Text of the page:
Thursday, December 30, 2010

Capitalism is Dead! Long Live ???

"Were this system improvable, such would already have happened within the last 80 years. Instead we see an insoluble problem in the absurd Capital Market Theory.

Allegedly, all participants in a free market possess the exact same information and future expectations. Were such at all possible in the real world, all participants would value all goods in this market in the same way, that is, assign the same price. But that would mean no transactions whatsoever would take place since no profits would be possible. With identical information and future expectations price and value are judged identically by all market participants. In those conditions no one can make a profit, either through buying or selling. Instead there are only losses due to transaction costs." Franz Hoermann

Unless, perhaps, price/value includes ‘profit.’ But, how could price actually do so in a perfect market? Knowingly paying others profit would be a form of cooperation, antithetical to perfect competition. And even if we did endow homo economicus with sufficient generosity to say, “Sure, I’ll pay X% above your costs,” that X% would be so low as to prohibit accumulation of capital, and hence prevent capitalism from functioning. Hence, capitalism cannot be ‘pure’ in the sense of a perfect market or perfect competition and still be capitalism. It is systemically geared to increase concentrations of capital, otherwise the very leverage required to expand society’s productive and consumptive capacities would be impossible. Capitalism is Wealth-and-Power-Concentration by definition. It is top-down elitism as socioeconomic system. It can therefore be neither free nor democratic in the sense its champions would have us believe. The only freedom capitalism ensures is that afforded by one’s purchasing power. Yes, one can ‘work hard’ and perhaps earn more, but people’s chances of accessing such freedom diminish as power and wealth concentrate and hunker down. Then corruption becomes the norm and decadence sets in.

The question society must ask itself is this: “When the costs of capitalism outweigh its benefits, how do we go about changing course?” After all, one property all systems share is mortality.

The argument that capitalism is Nature mapped to the economic sphere, and therefore not a system as such, and therefore immortal, is mere propaganda. Nature’s composition – as seen by those who assert capitalism’s robust naturalness – looks like this: competition in the true Hobbesian manner of each against all; selfish genes determining behaviour; creative destruction ensuring renewal and change; pitiless, merciless, randomly mutating evolution ensuring survival only of the fittest. But this perception of Nature is an ego-based projection arising from incomplete information garnered over the centuries. The view afforded by the latest science is very different.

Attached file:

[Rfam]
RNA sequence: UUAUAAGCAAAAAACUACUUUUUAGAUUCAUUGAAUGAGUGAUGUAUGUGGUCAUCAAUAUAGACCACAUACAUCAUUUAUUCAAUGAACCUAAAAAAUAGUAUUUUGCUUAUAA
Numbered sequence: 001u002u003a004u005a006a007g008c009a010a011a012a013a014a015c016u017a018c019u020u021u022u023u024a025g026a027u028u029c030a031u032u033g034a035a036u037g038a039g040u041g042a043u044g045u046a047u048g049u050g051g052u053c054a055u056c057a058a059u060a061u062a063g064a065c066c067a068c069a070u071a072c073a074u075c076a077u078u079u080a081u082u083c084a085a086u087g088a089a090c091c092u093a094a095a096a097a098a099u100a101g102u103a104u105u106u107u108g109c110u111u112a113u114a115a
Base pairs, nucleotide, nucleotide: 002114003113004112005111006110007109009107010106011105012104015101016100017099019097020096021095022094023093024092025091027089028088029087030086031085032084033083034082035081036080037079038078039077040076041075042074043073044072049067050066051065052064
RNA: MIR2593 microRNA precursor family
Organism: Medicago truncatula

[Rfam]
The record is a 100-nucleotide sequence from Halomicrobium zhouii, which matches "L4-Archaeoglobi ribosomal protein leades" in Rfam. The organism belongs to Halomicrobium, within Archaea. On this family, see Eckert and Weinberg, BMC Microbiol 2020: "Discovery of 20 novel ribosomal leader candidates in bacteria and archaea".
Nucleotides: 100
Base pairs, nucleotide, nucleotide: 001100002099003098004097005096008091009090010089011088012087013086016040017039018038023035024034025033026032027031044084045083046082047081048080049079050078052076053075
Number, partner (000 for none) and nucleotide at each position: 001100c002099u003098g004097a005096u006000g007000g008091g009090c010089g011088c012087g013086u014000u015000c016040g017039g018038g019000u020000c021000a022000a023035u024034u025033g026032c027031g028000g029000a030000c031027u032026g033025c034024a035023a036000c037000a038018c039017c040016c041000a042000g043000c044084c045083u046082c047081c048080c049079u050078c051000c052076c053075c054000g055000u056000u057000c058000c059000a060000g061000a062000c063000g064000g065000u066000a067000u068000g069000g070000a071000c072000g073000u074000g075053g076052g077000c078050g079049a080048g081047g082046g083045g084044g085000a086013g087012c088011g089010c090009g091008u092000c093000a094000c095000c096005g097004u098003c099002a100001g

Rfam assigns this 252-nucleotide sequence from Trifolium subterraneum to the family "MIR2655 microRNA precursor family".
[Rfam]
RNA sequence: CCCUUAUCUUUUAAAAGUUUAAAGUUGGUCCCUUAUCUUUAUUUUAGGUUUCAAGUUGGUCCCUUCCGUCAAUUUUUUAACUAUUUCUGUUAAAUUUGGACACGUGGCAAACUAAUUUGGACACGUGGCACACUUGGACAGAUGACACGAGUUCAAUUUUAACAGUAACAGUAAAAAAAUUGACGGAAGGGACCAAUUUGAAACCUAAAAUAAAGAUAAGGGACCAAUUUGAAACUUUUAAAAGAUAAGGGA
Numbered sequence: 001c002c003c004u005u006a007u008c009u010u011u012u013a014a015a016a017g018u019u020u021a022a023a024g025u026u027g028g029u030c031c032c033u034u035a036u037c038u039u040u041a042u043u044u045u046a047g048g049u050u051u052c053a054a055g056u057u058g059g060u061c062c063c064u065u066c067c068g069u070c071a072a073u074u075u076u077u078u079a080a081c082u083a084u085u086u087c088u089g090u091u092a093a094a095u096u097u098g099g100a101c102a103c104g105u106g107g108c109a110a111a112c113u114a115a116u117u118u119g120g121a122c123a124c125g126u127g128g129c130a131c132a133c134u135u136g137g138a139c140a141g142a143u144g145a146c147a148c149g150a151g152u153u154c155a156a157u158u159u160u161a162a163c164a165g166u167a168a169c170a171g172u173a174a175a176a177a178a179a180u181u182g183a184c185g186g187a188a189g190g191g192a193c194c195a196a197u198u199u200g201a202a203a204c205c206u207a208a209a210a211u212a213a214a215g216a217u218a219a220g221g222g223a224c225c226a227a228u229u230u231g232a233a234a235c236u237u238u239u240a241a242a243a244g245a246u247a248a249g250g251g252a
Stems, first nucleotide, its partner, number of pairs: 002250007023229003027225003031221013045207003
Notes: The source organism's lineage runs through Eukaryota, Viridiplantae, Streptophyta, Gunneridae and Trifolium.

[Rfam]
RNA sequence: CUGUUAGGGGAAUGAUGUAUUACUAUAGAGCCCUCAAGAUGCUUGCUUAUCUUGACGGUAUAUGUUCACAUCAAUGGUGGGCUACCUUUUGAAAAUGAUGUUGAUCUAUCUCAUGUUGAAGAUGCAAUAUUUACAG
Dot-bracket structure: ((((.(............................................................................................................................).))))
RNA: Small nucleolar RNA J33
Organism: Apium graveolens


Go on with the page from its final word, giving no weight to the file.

Nature is in fact cooperative first, competitive second. Genes are not controllers of behaviour, they react to the environment; environment has primacy, not some unaware double-helix firing off instructions, via proteins, from an imagined control center. Creative destruction is not everywhere evident; there are exceptions, wisdom being one of the most important, institutions the most pernicious. And Lamarckism is making a slow comeback; random mutation as lone engine of evolutionary change is an incomplete idea; there is also intent.

Capitalism does not mirror Nature. Even if it did, it would only do so for a while; Nature is Change, is in fact Everything, and humanity is seamlessly, irrevocably, beautifully embedded in it, changing it as it changes us. Capitalism is indeed a system born of an ideology serving an elite, and can only be so. It has been a lever to linear growth of a certain type, and has successfully harnessed humanity's inventive genius in pursuit of that growth. To paraphrase Eisenstein, it has monetized (made scarce) everything it could, but can take us no further. To the extent it lived, it is now dead. Certainly it was never what it's defenders said it was, and that growing realization is a kind of death.

The alternative is some form of loose egalitarianism motivated by environmental concern, a model based on abundance and cooperation rather than scarcity and competition. (And by the way, neither socialism nor communism are it, for they too are elitist.)